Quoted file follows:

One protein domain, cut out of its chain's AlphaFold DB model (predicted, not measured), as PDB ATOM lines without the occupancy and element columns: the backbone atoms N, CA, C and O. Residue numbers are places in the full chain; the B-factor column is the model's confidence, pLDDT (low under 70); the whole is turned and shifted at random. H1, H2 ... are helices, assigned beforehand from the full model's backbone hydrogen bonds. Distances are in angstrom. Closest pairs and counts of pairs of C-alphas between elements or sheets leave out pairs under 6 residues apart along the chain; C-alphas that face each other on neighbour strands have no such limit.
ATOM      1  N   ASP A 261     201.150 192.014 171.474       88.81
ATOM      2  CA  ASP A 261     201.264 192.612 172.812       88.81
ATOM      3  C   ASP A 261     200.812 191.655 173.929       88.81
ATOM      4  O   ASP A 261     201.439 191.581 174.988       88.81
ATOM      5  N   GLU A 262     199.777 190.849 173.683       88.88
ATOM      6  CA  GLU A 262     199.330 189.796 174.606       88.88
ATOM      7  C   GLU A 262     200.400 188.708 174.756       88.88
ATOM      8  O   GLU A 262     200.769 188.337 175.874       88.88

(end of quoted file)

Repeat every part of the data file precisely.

One protein domain, cut out of its chain's AlphaFold DB model (predicted, not measured), as PDB ATOM lines without the occupancy and element columns: the backbone atoms N, CA, C and O. Residue numbers are places in the full chain; the B-factor column is the model's confidence, pLDDT (low under 70); the whole is turned and shifted at random. H1, H2 ... are helices, assigned beforehand from the full model's backbone hydrogen bonds. Distances are in angstrom. Closest pairs and counts of pairs of C-alphas between elements or sheets leave out pairs under 6 residues apart along the chain; C-alphas that face each other on neighbour strands have no such limit.
ATOM      1  N   ASP A 261     201.150 192.014 171.474       88.81
ATOM      2  CA  ASP A 261     201.264 192.612 172.812       88.81
ATOM      3  C   ASP A 261     200.812 191.655 173.929       88.81
ATOM      4  O   ASP A 261     201.439 191.581 174.988       88.81
ATOM      5  N   GLU A 262     199.777 190.849 173.683       88.88
ATOM      6  CA  GLU A 262     199.330 189.796 174.606       88.88
ATOM      7  C   GLU A 262     200.400 188.708 174.756       88.88
ATOM      8  O   GLU A 262     200.769 188.337 175.874       88.88